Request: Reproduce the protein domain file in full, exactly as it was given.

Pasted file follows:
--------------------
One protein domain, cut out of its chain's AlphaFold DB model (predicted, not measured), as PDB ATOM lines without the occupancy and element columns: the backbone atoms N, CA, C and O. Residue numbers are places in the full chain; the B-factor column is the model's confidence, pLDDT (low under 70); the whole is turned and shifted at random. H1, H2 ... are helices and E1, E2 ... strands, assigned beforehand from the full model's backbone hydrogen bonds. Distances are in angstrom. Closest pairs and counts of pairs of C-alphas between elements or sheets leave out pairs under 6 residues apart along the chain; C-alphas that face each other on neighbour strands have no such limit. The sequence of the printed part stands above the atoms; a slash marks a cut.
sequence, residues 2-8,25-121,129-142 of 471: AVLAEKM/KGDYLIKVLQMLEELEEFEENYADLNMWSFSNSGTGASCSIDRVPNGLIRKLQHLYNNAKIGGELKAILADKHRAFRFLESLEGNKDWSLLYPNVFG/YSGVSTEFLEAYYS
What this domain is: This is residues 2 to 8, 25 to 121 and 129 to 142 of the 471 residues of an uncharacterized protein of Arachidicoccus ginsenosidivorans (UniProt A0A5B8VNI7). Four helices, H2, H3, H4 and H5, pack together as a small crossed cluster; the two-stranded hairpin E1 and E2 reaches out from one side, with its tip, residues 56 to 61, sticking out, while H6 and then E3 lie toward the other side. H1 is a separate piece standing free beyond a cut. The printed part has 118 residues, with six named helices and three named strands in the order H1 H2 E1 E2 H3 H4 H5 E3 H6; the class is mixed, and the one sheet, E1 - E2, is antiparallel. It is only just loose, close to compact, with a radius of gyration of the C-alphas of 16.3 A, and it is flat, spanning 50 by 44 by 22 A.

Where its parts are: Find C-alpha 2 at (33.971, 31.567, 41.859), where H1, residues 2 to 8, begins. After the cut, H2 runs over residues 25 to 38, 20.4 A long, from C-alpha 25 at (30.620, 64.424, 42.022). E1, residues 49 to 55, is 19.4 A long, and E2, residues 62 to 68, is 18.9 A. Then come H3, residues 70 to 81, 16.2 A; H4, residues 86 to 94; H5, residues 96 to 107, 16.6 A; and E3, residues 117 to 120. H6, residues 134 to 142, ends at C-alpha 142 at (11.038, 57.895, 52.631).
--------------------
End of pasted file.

One protein domain, cut out of its chain's AlphaFold DB model (predicted, not measured), as PDB ATOM lines without the occupancy and element columns: the backbone atoms N, CA, C and O. Residue numbers are places in the full chain; the B-factor column is the model's confidence, pLDDT (low under 70); the whole is turned and shifted at random. H1, H2 ... are helices and E1, E2 ... strands, assigned beforehand from the full model's backbone hydrogen bonds. Distances are in angstrom. Closest pairs and counts of pairs of C-alphas between elements or sheets leave out pairs under 6 residues apart along the chain; C-alphas that face each other on neighbour strands have no such limit. The sequence of the printed part stands above the atoms; a slash marks a cut.
sequence, residues 2-8,25-121,129-142 of 471: AVLAEKM/KGDYLIKVLQMLEELEEFEENYADLNMWSFSNSGTGASCSIDRVPNGLIRKLQHLYNNAKIGGELKAILADKHRAFRFLESLEGNKDWSLLYPNVFG/YSGVSTEFLEAYYS
What this domain is: This is residues 2 to 8, 25 to 121 and 129 to 142 of the 471 residues of an uncharacterized protein of Arachidicoccus ginsenosidivorans (UniProt A0A5B8VNI7). Four helices, H2, H3, H4 and H5, pack together as a small crossed cluster; the two-stranded hairpin E1 and E2 reaches out from one side, with its tip, residues 56 to 61, sticking out, while H6 and then E3 lie toward the other side. H1 is a separate piece standing free beyond a cut. The printed part has 118 residues, with six named helices and three named strands in the order H1 H2 E1 E2 H3 H4 H5 E3 H6; the class is mixed, and the one sheet, E1 - E2, is antiparallel. It is only just loose, close to compact, with a radius of gyration of the C-alphas of 16.3 A, and it is flat, spanning 50 by 44 by 22 A.

Where its parts are: Find C-alpha 2 at (33.971, 31.567, 41.859), where H1, residues 2 to 8, begins. After the cut, H2 runs over residues 25 to 38, 20.4 A long, from C-alpha 25 at (30.620, 64.424, 42.022). E1, residues 49 to 55, is 19.4 A long, and E2, residues 62 to 68, is 18.9 A. Then come H3, residues 70 to 81, 16.2 A; H4, residues 86 to 94; H5, residues 96 to 107, 16.6 A; and E3, residues 117 to 120. H6, residues 134 to 142, ends at C-alpha 142 at (11.038, 57.895, 52.631).